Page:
The linearity of sexually prescribed roles is further disrupted in “Burkini Beach”, which captures a woman suavely baring her thighs, belly and panties in the sea.  Supple light flesh enticingly contrasts with her dark-veiled arms, neck, head and modest female companion. Sultry lips, parted as though she were singing or sending coy kisses to the camera, the innocent yet bold woman’s fashionable lasciviousness invites love. Transcending stereotypes of confined, subservient Arabian women, free-spirited seductress moves us to questions our Western ideals. Beauty is mystery and contrast; bare-it-all bikinis lack the sublime textures and color inflections cast ever so delicately by the dark burqa against flesh, water and sun.





Reconciling differences is best displayed through the photo, “Ambiguity Embraced.” A solo man stands richly toweled. Head retreated sub-blanket into what appears to be an octopus-like arm cradle; I guessed that it was one man. Apparently women who really want children see a man with baby, while gay men see two men enthralling each other. Either way, it tells the story of how everybody wants to be embraced. It focalizes the notion of reconciling differences, empathy, in the gesture of a long, deep embrace.


To conclude, Lewis’ exhibition is refreshing. It’s not too often people fly and spend years infiltrating the jewels of the Arabian Gulf. While issues of sexuality exist in every culture, Lewis articulates numerous facets of one softly controversial issue of sexuality, but mostly works to communicate and share the beauty it inspired in him. The fashion industry surely loves a play on fabric, a re-costuming or an innovative dance equipped with veils, scarves and gowns.


“While the sensuality is very beautiful between Arabs, there are parts of it that should not and cannot be revealed”, says Lewis, who—is holding back so much, in fear of tapping scandal or controversy. “Gender Bender” truly encapsulates the complexities of light created by a cross dresser’s maneuvering a mirror into different vantage points. Set behind a curtain, Lewis constructs his own protective veil by keeping us wondering what incredible people he encountered and inspired. If there’s anything anyone could learn from the exhibit, it is that mystery is supremely alluring.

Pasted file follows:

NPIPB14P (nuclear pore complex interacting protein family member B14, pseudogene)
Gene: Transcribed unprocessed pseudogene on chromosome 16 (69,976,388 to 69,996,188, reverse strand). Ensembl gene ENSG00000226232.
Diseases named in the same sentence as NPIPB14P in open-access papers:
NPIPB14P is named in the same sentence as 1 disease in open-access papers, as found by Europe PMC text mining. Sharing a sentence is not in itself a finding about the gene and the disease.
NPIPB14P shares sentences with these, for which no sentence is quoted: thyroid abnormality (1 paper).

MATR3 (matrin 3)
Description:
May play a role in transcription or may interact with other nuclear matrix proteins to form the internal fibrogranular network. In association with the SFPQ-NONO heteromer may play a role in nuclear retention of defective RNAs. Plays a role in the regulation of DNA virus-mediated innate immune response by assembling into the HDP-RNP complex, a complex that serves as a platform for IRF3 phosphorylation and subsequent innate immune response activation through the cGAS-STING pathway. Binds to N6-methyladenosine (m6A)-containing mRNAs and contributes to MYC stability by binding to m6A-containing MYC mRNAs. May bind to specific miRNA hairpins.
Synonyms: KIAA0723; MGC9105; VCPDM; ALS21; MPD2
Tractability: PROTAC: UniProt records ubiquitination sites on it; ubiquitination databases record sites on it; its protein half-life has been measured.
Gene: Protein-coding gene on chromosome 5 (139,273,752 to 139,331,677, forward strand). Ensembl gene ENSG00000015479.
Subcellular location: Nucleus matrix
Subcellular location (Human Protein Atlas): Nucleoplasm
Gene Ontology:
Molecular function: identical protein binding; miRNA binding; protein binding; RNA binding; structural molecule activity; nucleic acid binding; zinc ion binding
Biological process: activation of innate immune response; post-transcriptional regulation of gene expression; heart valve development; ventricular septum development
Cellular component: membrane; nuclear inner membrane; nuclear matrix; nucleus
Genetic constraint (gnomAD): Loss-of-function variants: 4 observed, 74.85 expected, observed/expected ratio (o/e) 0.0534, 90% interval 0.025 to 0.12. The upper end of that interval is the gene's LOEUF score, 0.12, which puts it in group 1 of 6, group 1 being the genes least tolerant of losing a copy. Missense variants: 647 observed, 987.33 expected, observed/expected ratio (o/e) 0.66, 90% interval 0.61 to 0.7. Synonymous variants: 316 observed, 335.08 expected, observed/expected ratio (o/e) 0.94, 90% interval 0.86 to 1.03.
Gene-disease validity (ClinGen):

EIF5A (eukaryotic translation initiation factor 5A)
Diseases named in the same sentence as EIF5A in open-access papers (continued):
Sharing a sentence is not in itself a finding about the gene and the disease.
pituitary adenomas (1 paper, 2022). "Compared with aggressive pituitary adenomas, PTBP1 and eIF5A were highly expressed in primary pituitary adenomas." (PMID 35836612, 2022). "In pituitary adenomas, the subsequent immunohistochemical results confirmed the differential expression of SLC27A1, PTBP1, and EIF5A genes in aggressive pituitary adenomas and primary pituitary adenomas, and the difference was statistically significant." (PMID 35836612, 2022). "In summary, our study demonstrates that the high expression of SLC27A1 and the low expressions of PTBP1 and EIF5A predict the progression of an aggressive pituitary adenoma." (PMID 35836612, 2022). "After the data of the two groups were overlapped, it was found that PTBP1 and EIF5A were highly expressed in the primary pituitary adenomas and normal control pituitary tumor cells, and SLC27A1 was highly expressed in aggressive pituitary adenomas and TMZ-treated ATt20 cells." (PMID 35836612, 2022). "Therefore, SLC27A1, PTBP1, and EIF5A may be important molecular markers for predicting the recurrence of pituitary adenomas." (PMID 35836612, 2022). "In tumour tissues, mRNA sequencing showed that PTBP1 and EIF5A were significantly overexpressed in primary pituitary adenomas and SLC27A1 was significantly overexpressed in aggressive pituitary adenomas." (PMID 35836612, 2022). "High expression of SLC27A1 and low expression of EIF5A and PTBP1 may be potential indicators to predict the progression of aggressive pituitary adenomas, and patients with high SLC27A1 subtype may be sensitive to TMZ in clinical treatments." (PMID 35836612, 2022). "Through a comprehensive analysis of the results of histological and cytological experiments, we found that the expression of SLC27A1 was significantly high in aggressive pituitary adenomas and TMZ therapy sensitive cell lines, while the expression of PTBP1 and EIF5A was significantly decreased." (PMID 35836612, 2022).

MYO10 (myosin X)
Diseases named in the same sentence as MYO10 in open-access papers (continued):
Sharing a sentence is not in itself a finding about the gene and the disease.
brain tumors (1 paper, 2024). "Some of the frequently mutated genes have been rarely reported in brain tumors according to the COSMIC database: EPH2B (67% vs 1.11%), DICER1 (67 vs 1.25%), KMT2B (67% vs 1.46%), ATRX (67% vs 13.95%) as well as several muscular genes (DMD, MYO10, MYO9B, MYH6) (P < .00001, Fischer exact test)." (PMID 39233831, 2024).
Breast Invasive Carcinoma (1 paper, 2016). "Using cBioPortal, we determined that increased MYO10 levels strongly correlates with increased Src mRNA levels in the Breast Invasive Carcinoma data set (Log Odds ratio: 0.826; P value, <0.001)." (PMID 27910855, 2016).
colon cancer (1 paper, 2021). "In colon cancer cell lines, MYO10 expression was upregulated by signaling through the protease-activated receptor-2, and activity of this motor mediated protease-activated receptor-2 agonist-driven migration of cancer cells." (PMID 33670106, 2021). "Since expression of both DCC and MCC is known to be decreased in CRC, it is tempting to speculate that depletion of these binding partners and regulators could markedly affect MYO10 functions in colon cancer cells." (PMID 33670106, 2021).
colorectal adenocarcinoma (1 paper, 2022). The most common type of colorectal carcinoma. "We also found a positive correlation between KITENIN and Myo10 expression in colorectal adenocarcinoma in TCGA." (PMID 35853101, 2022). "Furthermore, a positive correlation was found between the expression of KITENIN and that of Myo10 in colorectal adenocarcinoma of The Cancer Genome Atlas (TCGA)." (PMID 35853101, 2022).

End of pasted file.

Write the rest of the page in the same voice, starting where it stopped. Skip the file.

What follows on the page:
Reconciling differences is best displayed through the photo, “Ambiguity Embraced.” A solo man stands richly toweled. Head retreated sub-blanket into what appears to be an octopus-like arm cradle; I guessed that it was one man. Apparently women who really want children see a man with baby, while gay men see two men enthralling each other. Either way, it tells the story of how everybody wants to be embraced. It focalizes the notion of reconciling differences, empathy, in the gesture of a long, deep embrace.


To conclude, Lewis’ exhibition is refreshing. It’s not too often people fly and spend years infiltrating the jewels of the Arabian Gulf. While issues of sexuality exist in every culture, Lewis articulates numerous facets of one softly controversial issue of sexuality, but mostly works to communicate and share the beauty it inspired in him. The fashion industry surely loves a play on fabric, a re-costuming or an innovative dance equipped with veils, scarves and gowns.


“While the sensuality is very beautiful between Arabs, there are parts of it that should not and cannot be revealed”, says Lewis, who—is holding back so much, in fear of tapping scandal or controversy. “Gender Bender” truly encapsulates the complexities of light created by a cross dresser’s maneuvering a mirror into different vantage points. Set behind a curtain, Lewis constructs his own protective veil by keeping us wondering what incredible people he encountered and inspired. If there’s anything anyone could learn from the exhibit, it is that mystery is supremely alluring.


 


 

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A Romantic Dream to Sew Together Urban Pieces:


Eye Lenses ReFocalize d-r-a-m-a from dream


 


Sniffles and giggles shatter the glass


c r a c k s into pieces with light reflecting various people’s faces


like marble does the eyes


   blackened with


       the


       dusts of


            memory.


Sesame seed-lashed, his eye-rich prune glossed,


 Like black olives—


 I will remember


his hair


 reaching neck line, as moist thick waves


    in which I could let my hand swim


  imagine that it were dark chocolate that


   I could shovel heartily into my mouth


    and become the


  sprinkling espresso


            that wakes me CLEAN


                    from the dusty


                          coffee BEAN. 


 


 


Lenses


 


Fingers on piano keys vertebrae my crown


into a popping ivory slide,


 My thoughts glide


    with no defined place to sit down.


Handled by ocean waves


 


in a café filled with people,


     rise and 


then fall   like   appetite,


ebb and wane—


 the external enters my blood stream


and I become profane.


 


 


Moving is Endless


 


To keep moving, searching endlessly


  on the streets of the city


Does not bring thee, necessarily


  to true freedom, sanctity


 


It is an obsession with glory


  with achievement’s false story


Never read in its entirety


  rather fragmented witty.